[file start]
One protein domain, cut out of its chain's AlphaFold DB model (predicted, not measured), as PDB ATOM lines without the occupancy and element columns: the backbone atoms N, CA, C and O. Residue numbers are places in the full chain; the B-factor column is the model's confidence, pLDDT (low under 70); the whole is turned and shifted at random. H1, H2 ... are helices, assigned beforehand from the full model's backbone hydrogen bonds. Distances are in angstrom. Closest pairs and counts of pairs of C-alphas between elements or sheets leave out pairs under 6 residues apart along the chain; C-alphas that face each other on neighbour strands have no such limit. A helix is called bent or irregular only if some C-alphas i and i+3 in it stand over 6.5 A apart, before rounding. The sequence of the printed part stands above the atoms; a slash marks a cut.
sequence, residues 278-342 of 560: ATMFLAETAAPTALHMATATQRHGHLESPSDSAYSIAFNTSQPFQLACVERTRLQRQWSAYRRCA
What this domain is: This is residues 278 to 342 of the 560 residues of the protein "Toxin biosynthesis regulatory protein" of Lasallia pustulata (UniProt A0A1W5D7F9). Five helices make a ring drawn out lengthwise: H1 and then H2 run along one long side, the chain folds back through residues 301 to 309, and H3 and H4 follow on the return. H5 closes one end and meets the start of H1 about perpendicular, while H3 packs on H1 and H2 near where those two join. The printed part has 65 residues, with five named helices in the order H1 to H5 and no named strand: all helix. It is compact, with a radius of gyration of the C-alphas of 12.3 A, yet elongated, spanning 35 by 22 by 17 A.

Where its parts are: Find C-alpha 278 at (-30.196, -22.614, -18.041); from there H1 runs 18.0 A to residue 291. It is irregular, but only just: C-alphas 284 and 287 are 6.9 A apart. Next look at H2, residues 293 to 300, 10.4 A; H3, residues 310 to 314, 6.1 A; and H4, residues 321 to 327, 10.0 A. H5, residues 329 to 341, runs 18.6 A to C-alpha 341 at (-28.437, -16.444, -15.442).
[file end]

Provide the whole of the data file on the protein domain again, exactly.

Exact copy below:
One protein domain, cut out of its chain's AlphaFold DB model (predicted, not measured), as PDB ATOM lines without the occupancy and element columns: the backbone atoms N, CA, C and O. Residue numbers are places in the full chain; the B-factor column is the model's confidence, pLDDT (low under 70); the whole is turned and shifted at random. H1, H2 ... are helices, assigned beforehand from the full model's backbone hydrogen bonds. Distances are in angstrom. Closest pairs and counts of pairs of C-alphas between elements or sheets leave out pairs under 6 residues apart along the chain; C-alphas that face each other on neighbour strands have no such limit. A helix is called bent or irregular only if some C-alphas i and i+3 in it stand over 6.5 A apart, before rounding. The sequence of the printed part stands above the atoms; a slash marks a cut.
sequence, residues 278-342 of 560: ATMFLAETAAPTALHMATATQRHGHLESPSDSAYSIAFNTSQPFQLACVERTRLQRQWSAYRRCA
What this domain is: This is residues 278 to 342 of the 560 residues of the protein "Toxin biosynthesis regulatory protein" of Lasallia pustulata (UniProt A0A1W5D7F9). Five helices make a ring drawn out lengthwise: H1 and then H2 run along one long side, the chain folds back through residues 301 to 309, and H3 and H4 follow on the return. H5 closes one end and meets the start of H1 about perpendicular, while H3 packs on H1 and H2 near where those two join. The printed part has 65 residues, with five named helices in the order H1 to H5 and no named strand: all helix. It is compact, with a radius of gyration of the C-alphas of 12.3 A, yet elongated, spanning 35 by 22 by 17 A.

Where its parts are: Find C-alpha 278 at (-30.196, -22.614, -18.041); from there H1 runs 18.0 A to residue 291. It is irregular, but only just: C-alphas 284 and 287 are 6.9 A apart. Next look at H2, residues 293 to 300, 10.4 A; H3, residues 310 to 314, 6.1 A; and H4, residues 321 to 327, 10.0 A. H5, residues 329 to 341, runs 18.6 A to C-alpha 341 at (-28.437, -16.444, -15.442).